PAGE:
12. “Southpaw” (2015)
“Southpaw” is yet another Jake Gyllenhaal film that centers on male grief; this time, the story is about a boxer grappling with the death of his wife. This tale of redemption has a lot to say about how toxic masculinity impacts the way men deal with their feelings and use aggressive physical contact as a way to handle their pain. This grieving, violent boxer is a type of character we’ve never seen Jake play (often he’s a military man); it’s one with nuance that is really intriguing to watch, as he fights to get his life back on track and to have custody of his daughter. The journey is absorbing and for a Jake Gyllenhaal movie — the whole reason I’m doing this list, remember — the film feels like a welcome change.
11. “Nocturnal Animals” (2016)
We’ve seen a lot of complicated, confusing Jake films, and this is one of them — but it’s actually quite good. Directed by fashion designer Tom Ford, “Nocturnal Animals” tells the story of Susan (Amy Adams), who works for an art gallery and whose second marriage is crashing down. When she receives a manuscript from her ex-husband Edward (Gyllenhaal), she finds herself haunted by his graphic portrayal of his feelings behind the breakdown of their marriage. Jake does double duty as both Edward and Tony Hastings, a character from the manuscript, and he delivers brilliant performances that showcase the complexities of their emotions. In this noir-thriller that has a dash of camp, there is a lot of commentary on art and how it makes us feel. If you miss a line, you’ve missed an important detail. Ford is very careful with his placing of things and the framing of a shot. The gorgeous cinematography and interesting editing and color theory make the film itself a work of art that one is forced to dig deep to understand.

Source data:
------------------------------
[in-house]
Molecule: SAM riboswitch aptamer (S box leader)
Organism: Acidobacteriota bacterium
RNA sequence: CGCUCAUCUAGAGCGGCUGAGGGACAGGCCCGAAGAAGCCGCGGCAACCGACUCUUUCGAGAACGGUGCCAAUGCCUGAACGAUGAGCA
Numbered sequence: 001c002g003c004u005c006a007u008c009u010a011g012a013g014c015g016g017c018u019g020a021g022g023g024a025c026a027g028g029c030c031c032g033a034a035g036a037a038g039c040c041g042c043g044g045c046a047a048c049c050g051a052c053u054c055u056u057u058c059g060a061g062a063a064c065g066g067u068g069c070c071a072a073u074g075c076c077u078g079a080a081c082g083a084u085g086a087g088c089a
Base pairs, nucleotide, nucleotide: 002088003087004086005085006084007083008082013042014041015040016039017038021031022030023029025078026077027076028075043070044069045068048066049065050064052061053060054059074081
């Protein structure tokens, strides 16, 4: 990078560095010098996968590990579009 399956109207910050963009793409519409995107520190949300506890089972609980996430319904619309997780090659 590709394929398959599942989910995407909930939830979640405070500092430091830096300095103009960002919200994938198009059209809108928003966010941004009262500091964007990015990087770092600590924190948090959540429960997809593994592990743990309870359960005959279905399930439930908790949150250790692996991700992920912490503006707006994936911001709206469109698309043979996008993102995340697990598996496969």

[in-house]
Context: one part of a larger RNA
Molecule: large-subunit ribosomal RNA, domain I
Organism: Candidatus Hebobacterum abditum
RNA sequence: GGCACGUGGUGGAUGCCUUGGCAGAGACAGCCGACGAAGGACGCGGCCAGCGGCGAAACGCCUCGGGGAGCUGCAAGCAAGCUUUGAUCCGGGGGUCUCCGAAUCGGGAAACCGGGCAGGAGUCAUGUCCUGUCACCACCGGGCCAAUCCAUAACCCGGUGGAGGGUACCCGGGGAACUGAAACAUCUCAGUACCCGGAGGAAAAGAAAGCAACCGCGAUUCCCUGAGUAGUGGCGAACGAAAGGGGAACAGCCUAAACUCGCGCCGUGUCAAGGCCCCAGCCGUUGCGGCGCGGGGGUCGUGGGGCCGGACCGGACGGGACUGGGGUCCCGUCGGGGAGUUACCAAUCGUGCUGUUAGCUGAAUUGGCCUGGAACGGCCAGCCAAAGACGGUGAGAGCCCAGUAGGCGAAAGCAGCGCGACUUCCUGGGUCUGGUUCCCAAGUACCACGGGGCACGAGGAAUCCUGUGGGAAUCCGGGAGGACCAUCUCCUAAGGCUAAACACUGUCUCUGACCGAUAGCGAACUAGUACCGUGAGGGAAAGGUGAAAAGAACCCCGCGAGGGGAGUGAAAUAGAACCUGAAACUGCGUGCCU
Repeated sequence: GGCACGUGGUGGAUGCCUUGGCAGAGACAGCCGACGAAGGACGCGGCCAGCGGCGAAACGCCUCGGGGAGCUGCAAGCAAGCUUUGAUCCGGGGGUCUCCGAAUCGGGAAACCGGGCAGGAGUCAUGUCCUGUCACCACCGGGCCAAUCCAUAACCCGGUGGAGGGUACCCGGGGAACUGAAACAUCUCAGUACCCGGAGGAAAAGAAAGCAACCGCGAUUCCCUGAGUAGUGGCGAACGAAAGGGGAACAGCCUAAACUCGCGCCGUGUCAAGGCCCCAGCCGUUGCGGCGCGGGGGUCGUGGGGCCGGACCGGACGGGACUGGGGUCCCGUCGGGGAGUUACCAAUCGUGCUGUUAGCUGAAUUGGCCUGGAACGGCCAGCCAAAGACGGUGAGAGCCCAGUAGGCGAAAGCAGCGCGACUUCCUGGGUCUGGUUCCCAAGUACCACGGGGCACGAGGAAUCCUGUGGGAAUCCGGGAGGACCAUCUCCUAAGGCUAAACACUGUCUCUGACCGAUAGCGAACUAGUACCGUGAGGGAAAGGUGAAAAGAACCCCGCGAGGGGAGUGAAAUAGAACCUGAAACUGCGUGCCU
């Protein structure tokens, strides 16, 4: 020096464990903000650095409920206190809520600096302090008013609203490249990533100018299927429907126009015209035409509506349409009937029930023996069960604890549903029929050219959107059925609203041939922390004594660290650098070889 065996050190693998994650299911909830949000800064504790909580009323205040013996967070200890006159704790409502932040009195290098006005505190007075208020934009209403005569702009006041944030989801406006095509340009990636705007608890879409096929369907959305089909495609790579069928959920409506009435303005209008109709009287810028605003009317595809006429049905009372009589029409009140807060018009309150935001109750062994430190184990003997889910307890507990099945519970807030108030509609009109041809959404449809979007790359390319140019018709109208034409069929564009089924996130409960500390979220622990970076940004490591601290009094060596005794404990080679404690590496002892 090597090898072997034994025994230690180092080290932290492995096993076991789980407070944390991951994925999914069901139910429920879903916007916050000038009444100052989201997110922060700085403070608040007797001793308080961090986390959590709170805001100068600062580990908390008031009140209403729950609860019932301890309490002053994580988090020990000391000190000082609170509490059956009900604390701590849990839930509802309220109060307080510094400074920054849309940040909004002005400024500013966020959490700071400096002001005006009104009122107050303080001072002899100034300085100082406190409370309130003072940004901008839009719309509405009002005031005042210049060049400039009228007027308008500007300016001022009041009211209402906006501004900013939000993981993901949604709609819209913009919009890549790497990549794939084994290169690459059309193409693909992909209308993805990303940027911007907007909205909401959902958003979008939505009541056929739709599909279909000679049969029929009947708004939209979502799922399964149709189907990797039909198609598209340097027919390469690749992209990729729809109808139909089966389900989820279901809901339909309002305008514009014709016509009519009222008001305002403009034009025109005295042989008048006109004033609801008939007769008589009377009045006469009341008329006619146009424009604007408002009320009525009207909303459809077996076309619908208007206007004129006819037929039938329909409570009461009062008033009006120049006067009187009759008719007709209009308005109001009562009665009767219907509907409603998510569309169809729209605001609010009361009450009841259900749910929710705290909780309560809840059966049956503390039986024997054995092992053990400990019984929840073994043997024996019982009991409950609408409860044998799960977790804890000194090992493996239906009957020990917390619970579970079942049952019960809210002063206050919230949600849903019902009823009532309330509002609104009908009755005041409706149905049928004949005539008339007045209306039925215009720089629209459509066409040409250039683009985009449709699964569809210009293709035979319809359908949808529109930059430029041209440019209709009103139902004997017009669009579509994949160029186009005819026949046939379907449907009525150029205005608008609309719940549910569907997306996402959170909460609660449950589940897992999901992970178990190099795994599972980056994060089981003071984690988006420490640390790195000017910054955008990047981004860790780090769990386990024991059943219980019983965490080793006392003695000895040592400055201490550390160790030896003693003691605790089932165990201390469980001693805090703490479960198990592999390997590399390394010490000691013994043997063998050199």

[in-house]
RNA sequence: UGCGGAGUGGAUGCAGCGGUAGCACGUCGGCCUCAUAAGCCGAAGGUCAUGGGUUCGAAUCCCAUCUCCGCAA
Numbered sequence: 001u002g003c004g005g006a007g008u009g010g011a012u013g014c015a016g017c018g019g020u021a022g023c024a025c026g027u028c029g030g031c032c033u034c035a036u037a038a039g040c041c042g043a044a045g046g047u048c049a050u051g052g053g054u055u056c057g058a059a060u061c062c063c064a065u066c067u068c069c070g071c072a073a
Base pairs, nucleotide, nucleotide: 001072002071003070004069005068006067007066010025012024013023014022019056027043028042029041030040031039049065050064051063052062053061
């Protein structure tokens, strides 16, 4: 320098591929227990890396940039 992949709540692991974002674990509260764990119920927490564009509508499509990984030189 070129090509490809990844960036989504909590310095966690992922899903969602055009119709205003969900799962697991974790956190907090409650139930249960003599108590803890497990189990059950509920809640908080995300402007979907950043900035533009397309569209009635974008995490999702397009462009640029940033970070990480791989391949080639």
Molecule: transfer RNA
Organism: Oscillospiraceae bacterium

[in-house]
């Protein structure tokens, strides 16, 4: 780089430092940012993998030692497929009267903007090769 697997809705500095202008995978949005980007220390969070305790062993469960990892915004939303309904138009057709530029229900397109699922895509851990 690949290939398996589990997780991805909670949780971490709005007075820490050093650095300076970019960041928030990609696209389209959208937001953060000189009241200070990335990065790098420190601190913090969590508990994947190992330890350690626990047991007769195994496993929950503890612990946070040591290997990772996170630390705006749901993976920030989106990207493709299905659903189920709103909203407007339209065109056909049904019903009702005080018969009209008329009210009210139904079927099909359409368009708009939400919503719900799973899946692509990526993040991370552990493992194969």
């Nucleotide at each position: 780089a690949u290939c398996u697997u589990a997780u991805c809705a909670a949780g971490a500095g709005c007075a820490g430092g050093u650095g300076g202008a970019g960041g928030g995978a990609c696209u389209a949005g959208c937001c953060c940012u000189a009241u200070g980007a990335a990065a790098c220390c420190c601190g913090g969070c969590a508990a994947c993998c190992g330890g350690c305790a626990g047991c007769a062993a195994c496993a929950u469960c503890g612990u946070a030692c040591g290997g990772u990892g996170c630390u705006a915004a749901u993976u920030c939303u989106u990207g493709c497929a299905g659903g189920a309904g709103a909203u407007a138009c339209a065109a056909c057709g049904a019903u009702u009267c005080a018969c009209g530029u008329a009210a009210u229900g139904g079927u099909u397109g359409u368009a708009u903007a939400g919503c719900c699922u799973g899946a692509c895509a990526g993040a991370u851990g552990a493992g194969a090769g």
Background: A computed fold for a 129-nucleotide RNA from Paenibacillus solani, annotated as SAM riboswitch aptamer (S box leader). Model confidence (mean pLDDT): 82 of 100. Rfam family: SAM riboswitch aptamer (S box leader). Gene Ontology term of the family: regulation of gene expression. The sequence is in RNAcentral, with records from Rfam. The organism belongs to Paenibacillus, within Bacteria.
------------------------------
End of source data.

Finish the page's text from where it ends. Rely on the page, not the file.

10. “Zodiac” (2007)
“Zodiac” tells the true story of the late 1960s and early 1970s search for the “zodiac killer,” based on Robert Graysmith’s book of the same name. It’s quite long, but a very compelling movie to get lost in. This film isn’t so much about finding the serial killer (spoiler alert: they don’t) but more so about the people behind the search and their own personal relationships along with how much was at stake. Still, the pacing of the film and the comedic cuts back and forth between San Francisco, Vallejo, and Napa, California showcase the broad length of the case and the complications of trying to bring the killer to justice. Although we aren’t left with answers, “Zodiac” is one entertaining puzzle that the viewer gets to follow along and help solve. At times in can be very frustrating when there aren’t clear cut answers, and the police fail to find clues but the film does get us closer to understanding the thinking behind following one of the most dangerous cases in the U.S.
9. “Donnie Darko” (2001)
It’s now been 20 years since this film was released — a cult classic for Jake fans everywhere. Starring Maggie Gyllenhaal, Jena Malone, Patrick Swayze, Drew Barrymore and a 16-year-old Seth Rogen, “Donnie Darko” is all about religion, time and science intertwining. You know, simple stuff. When Donnie Darko (Gyllenhaal) is told by a costumed bunny rabbit named Frank that the world will end in 28 days, 42 minutes, and 12 seconds, he does his best to try to come to terms with it while the town seems to be falling apart. (To be honest, I still don’t fully understand the film, though I do love it.) In interviews, Jake described the film as “very comforting” at a time when he felt really “lost” and he clearly channels those feelings into the character of Donnie. “Donnie Darko” sits at #9 on this Jake Gyllenhaal ranking because there are times when I felt frustrated by the movie and what it all meant — but take it for what it is and let yourself be confused, for you will certainly enjoy it more.
8. “Jarhead” (2005)